A soft autumn rain has begun to fall, droplets drumming on the silver Volvo V40’s windshield as Oregon State University forest biotechnology professor Steve Strauss and I arrive at a farm just outside of Corvallis. The tires crunch against gravel as we slow to a stop beside a gate marking the entrance to the field road. A hawk circles overhead. “Over there,” Strauss says, pointing across the field to where the flat land meets a stand of several hundred poplar trees. To the untrained eye, the trees look entirely unremarkable: tall, thin poplars with yellowing leaves. But to many self-appointed guardians of the world’s native forests, they are freakish, alien, and dangerous.
These trees are—deep breath now—GMOs, genetically modified organisms. That three-letter acronym, GMO, is enough to ignite emotions on par with words like Guantánamo, nuclear proliferation, or abortion.
In the eyes of most agriculture, policy, and biotechnology watchers, the Pacific Northwest is far from the epicenter of the GMO debate. Most of the GM, or genetically modified, crops grown in the United States—primarily corn, soy, canola, and cotton—are farmed in the Midwest and the South. But Oregon may turn out to have a pivotal role in the longer history of this science, either as home base for a brilliant GMO innovator whose research helps to save the planet, or as the stage for a screwup that would foreshadow the downfall of this potentially valuable technology.
Scientists across the country describe Strauss as one of the preeminent tree geneticists on the planet—“a one-man institute,” as one colleague put it. He is also, in many ways, a typical Oregon greenie. A bearded, fleece-wearing biologist, he hikes, runs, recycles, eats locally crafted cheeses, and votes liberal. The environmental threat that keeps him up at night stems from the same seemingly unresolvable tension that troubles many people, especially here in the Northwest. At one end of the rope: humanity’s insatiable appetite for forest products—building materials, paper, firewood, biofuels. At the other end: relentless deforestation, which in turn leads to a cascade of ecological consequences such as soil erosion, loss of biodiversity, trashed salmon habitat, and, of course, the big kahuna: global warming.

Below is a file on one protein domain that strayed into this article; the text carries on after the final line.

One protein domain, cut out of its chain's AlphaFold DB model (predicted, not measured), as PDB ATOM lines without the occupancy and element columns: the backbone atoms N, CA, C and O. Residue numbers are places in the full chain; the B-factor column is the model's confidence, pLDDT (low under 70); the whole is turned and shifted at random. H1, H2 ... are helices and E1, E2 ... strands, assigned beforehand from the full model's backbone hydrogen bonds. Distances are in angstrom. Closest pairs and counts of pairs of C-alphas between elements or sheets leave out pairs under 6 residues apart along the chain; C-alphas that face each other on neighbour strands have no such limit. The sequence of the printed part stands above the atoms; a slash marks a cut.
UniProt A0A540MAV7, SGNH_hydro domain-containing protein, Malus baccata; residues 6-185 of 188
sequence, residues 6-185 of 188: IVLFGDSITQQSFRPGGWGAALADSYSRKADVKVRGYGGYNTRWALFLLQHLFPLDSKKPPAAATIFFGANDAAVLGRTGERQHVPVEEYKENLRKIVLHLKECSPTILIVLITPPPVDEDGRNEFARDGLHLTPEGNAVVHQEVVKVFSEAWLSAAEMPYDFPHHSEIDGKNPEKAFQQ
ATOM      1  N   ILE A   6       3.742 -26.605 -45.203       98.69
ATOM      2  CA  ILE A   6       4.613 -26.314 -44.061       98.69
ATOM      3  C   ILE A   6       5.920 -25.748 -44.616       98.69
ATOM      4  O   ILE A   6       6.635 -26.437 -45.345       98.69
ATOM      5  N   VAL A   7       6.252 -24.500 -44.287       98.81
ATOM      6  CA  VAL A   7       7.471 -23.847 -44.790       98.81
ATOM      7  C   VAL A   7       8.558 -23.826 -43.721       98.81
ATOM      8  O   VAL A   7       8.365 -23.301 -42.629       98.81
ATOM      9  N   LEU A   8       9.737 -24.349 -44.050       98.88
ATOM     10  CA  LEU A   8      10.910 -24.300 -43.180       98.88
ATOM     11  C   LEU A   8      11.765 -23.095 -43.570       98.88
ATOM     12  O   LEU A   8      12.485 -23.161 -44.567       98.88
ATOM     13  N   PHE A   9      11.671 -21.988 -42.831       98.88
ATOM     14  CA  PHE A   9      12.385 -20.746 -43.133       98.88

But, unlike many of his peers, Strauss does more than just bike to work, frequent the farmers market, and eschew dryers for clotheslines. The 54-year-old scientist has spent more than 25 years striving to comprehend the inner workings of trees. A better understanding of their genetics enables timber companies to make smarter, more sustainable decisions, and allows tree farmers to improve their yield so that more wild forestland can be left alone. It is as straightforward an eco-premise as they come: be more efficient with the resources we use so as to reduce our overall take. “Steve’s something of an enlightenment figure in forest biotech,” says University of Washington biologist Toby Bradshaw. “He’s trying to preserve the forests we have, but also provide the fiber that we need.”
Trained at Cornell, Yale, and Berkeley, Strauss has authored or co-authored more than 100 peer-reviewed papers, won Oregon State’s 2009 distinguished professor award, and brought to the university over $16 million in research funding. Some of the trees Strauss planted in the early 1990s are the oldest transgenic trees in North America, and this year he was named Forest Biotechnologist of the Year by the not-for-profit Institute for Forest Biotechnology. “Tree species have long been ignored in terms of molecular research, but Steve and his lab are blazing the trail in this area,” says Richard Amasino, a professor of biochemistry at the University of Wisconsin.